I couldn’t quite get the riff, but I kept working on it with my loop pedal, then added in drums.
That was kind of my first satirical song.
IA: You released this album independently, but you’ve got distribution through MGM. Was the indie road a deliberate approach?
CC: Well, it’s not as if I have record labels knocking down my door, but I’d much prefer to remain independent and retain creative control. Release when I want to release, use the photo I want for the cover.
If it’s managed well, it’s totally sustainable with technology the way it is today. Distribution is obviously an important thing to lock in, so it’s great to have someone else worrying about getting the albums into stores and that sort of thing.
IA: You sing in a distinct Australian accent, particularly on tracks like Sailor’s Love Song. Have you had anyone tell you that you need to lose the accent to appeal to international audiences?
CC: No, and if they did I think I would casually dismiss them. I’m a big fan of people singing in the accent they speak in.
My voice is a bogan Aussie drawl and I’ll continue that, I think. Unless I’m taking on a character, in which case I will attempt to sing accordingly.
IA: You spent some time as a professional busker, complete with band; tell me about that.
CC: That was really an idealistic escape… from paying rent and power bills.
It was anti-capitalism, in a light-hearted sort of way. We weren’t trying to screw the system or start a cult, it was just me and a few like-minded friends who decided to do a Kerouac for a while, just see where we could go.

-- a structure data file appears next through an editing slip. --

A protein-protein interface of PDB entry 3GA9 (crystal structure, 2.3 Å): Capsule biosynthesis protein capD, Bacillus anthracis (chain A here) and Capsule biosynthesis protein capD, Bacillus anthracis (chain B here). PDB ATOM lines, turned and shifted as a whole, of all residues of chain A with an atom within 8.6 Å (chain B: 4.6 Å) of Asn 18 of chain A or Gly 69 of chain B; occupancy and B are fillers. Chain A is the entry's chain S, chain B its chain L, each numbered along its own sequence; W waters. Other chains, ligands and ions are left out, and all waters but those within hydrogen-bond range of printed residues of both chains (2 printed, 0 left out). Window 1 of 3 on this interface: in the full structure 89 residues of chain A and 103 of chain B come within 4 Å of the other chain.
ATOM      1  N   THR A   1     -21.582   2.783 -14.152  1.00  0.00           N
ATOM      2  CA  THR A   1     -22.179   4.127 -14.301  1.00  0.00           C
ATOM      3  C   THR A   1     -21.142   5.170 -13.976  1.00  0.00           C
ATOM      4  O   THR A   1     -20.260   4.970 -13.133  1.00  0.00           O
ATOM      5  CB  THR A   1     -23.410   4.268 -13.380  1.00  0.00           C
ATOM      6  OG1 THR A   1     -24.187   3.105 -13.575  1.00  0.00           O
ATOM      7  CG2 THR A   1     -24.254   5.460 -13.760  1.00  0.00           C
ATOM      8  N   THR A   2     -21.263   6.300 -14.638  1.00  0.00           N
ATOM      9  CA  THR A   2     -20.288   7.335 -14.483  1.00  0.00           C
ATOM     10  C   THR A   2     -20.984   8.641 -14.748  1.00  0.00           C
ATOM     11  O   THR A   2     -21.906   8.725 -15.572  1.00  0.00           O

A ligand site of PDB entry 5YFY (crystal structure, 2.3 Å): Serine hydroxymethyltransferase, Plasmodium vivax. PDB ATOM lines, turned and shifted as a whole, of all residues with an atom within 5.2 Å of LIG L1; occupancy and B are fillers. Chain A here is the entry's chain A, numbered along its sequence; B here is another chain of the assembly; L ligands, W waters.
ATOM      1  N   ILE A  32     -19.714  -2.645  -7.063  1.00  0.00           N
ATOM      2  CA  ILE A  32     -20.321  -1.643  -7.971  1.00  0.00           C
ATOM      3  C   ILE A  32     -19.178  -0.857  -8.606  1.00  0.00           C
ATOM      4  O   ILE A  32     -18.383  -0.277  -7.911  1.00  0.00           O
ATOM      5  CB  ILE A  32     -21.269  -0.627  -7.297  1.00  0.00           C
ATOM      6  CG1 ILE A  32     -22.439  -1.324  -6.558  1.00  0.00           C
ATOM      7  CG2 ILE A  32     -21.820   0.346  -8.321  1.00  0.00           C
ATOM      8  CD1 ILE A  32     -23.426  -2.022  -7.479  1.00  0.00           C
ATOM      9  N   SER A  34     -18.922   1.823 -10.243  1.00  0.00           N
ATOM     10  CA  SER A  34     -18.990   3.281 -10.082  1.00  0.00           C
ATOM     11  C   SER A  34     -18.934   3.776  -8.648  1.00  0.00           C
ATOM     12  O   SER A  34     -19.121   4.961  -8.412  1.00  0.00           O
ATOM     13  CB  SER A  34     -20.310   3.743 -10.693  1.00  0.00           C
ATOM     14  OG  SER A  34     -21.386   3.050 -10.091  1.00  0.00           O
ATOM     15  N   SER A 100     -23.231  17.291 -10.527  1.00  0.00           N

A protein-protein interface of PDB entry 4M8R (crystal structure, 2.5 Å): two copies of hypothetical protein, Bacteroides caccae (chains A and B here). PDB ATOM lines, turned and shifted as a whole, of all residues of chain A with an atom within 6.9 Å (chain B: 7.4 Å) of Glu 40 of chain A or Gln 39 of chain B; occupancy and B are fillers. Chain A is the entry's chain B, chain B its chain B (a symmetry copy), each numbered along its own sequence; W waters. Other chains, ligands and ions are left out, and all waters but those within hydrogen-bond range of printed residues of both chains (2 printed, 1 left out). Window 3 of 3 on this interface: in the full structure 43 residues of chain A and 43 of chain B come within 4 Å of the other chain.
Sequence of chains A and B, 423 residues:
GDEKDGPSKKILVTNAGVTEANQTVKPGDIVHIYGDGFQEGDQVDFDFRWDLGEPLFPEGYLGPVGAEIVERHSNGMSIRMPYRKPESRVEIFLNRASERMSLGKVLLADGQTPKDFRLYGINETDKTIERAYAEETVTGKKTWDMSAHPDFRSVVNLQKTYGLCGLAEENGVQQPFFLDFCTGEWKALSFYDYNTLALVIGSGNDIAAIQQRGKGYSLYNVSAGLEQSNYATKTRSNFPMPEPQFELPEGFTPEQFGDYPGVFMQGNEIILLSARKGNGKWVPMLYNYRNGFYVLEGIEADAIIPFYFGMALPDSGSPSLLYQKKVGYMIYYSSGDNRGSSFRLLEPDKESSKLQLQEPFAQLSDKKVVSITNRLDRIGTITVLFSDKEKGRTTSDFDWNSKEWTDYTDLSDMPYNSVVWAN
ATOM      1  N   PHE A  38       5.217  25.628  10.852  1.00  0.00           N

We started in the Hobart Mall and busked our way up to Launceston, eventually earned enough to get us across Bass Straight on the Spirit of Tasmania and then gradually made our way up to Byron. The aim was to get there on the night of my birthday when Crowded House were playing at Bluesfest, and sneak in to see them.
We achieved our goal, which was amazing, but we were so ragged and tired by the end that we all just went our separate ways and didn’t see each other for a while.
IA: What’s your opinion on internet music piracy?
CC: Good question. I’ve never been asked that before.
In my opinion it’s just opportunistic, gutless theft. Unfortunately, it’s just part of the culture, it’s so easy for people to do.
I’d like to think that people downloading don’t realise what the consequences are for the people making the music. It’s always been difficult for musicans to make a crust and it’s almost impossible now unless you’re very savvy about marketing. And how many artists are good at that?
I’m so lucky that I have a team around me who are good at that, because I’m barely competent.
IA: To finish up, you spend a lot of time on the road. What do you do to keep yourself amused in the down time?
CC: I read. I’ve always got a novel with me.
I really like Richard Flanagan. He’s a Tasmanian author who writes historical fiction, set in Tasmania. It’s amazing to walk down the streets depicted in the novel you’re reading.
His latest one, The Narrow Road to the Deep North is about a surgeon who goes to work on the Burma railway. It’s a huge, huge story of love and war.
He’s got a lot of really cool stuff.
IA: Thanks for the tip, Chris. I’ll check him out. Thanks again for your time today. Good luck with everything.
CC: Thanks for the interest!
You can follow the Chris Coleman Collective on Facebook here.